We already know many schools across the country have axed cursive handwriting and art classes, but is the Pledge of Allegiance next? In May of this year, Fox News Insider reported that a law was passed in Florida that stated all schools in the state’s 67 districts must notify students that they may opt out of reciting the Pledge. The law sparked outrage throughout the country; however, this is not news - it’s your constitutional right. The First Amendment protects you as an American citizen, in that you do not have to say anything you do not wish to say. A second article released in August delivered the story of an angry Tallahassee uncle, Michah Brienen, who snapped a photo of a Pledge of Allegiance waiver brought home by his niece. The form displayed a box for parents to check that would release their student from reciting and standing for the Pledge of Allegiance. After sharing his displeasure on Facebook, Brienen was met with an outpouring of agreement from people across the country – and I am one of them.
When I was in the third grade, I noticed that my teacher would never stand for the Pledge of Allegiance. One day, before I knew it was offensive to, I asked her why. She did not answer in front of the class but she did pull me aside later and expressed that she believed all global countries are equal and therefore she could not pledge loyalty to just one. I brushed it off then but looking back at it now, I realize this may be the mindset of those parents checking the box renouncing their children from committing to one superior flag. Maybe these folks grew up some place else before becoming a US citizen, and cannot marry the idea of placing America above their home country. I understand that diversity is what makes this country so unique, and it is that uniqueness that deserves allegiance. A country that makes upward social mobility possible and grants freedom to say, do and be whatever you want, is a country that deserves the highest ranking of loyalty from its citizens. “One nation/under God/indivisible.” The USA is made up of roughly 319 million people, all fiercely different, but together we form one indivisible nation.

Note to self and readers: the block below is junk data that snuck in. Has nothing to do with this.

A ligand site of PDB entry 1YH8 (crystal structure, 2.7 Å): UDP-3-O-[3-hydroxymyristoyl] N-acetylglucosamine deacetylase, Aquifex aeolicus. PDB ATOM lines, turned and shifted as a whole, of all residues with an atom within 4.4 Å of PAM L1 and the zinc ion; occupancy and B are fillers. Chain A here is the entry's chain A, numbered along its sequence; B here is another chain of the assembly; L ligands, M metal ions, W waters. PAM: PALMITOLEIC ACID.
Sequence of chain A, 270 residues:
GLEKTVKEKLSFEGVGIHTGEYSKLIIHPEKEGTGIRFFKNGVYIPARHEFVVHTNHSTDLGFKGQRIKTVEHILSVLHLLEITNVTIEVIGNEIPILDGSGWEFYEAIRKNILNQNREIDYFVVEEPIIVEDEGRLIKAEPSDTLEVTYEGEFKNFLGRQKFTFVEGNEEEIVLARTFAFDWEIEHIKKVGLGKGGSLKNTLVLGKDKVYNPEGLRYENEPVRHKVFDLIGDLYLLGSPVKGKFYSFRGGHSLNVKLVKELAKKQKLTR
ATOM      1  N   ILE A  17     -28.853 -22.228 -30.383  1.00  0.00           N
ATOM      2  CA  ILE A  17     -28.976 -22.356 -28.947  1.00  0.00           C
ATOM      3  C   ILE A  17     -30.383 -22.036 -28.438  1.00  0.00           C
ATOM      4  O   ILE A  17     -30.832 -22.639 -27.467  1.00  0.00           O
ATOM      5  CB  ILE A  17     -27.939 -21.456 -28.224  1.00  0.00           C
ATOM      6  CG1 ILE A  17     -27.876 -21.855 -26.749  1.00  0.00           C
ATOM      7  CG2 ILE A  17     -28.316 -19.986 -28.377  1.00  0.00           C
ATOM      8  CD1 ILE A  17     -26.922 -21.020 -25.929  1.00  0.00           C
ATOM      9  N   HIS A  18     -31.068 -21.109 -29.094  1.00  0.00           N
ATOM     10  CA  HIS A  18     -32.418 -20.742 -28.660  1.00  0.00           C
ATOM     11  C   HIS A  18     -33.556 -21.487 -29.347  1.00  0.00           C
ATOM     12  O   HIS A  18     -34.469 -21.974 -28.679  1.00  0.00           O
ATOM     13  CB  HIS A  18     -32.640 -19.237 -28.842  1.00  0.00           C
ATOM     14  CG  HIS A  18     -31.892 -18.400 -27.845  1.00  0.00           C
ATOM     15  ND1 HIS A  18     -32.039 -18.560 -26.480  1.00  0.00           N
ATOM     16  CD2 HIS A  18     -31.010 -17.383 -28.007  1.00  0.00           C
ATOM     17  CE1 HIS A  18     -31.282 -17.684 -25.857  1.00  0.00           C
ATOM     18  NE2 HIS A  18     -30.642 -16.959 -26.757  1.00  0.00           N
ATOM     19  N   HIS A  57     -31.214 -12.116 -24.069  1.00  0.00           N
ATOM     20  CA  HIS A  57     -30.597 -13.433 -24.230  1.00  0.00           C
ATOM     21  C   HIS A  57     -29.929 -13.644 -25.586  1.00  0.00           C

I am in no way advocating that children should be forced to recite something they do not believe in, but what I do hope is that schools will spend more time educating their students about what it is exactly they are saying. Restorethepledge.org summarizes the Pledge like this, “I promise to follow and obey the laws of the land, to never renounce, desert, or betray the Republic of the United States of America which cannot be split into parts. I acknowledge that the people and government are dependent upon a supernatural being and I will strive to ensure equality and freedom for all citizens.”
If children are taught what the Pledge means, they will be able to make an informed decision about what they choose to or not to partake in. For me, the Pledge is that brief time before a sporting event, ceremony or even a school day when I am able to rise with my hand over my heart and reflect on those who are fighting for or who have made the ultimate sacrifice for this great country. If it weren’t for those brave men and women, I would not be able to lead the life I do. It is that moment to stray from any selfish thoughts, and think about the bigger picture - show some patriotism. With our busy lives honing in these days, how many moments can we really pause and experience a bit of national pride?
When we start reiterating the idea of opting out of something to children, chances are, they will. The Pledge is meant to unite, not divide; how disappointing will it be in ten years when my children are labeled as “weird” for reciting the Pledge loud and proud? So, the next time you are prompted to stand for the Pledge, don’t just zip through it like you may have grown accustomed to over the years – think about what each line really represents and never forget the value of our Pledge of Allegiance.
Lead Image Credit: Michael Browning via Unsplash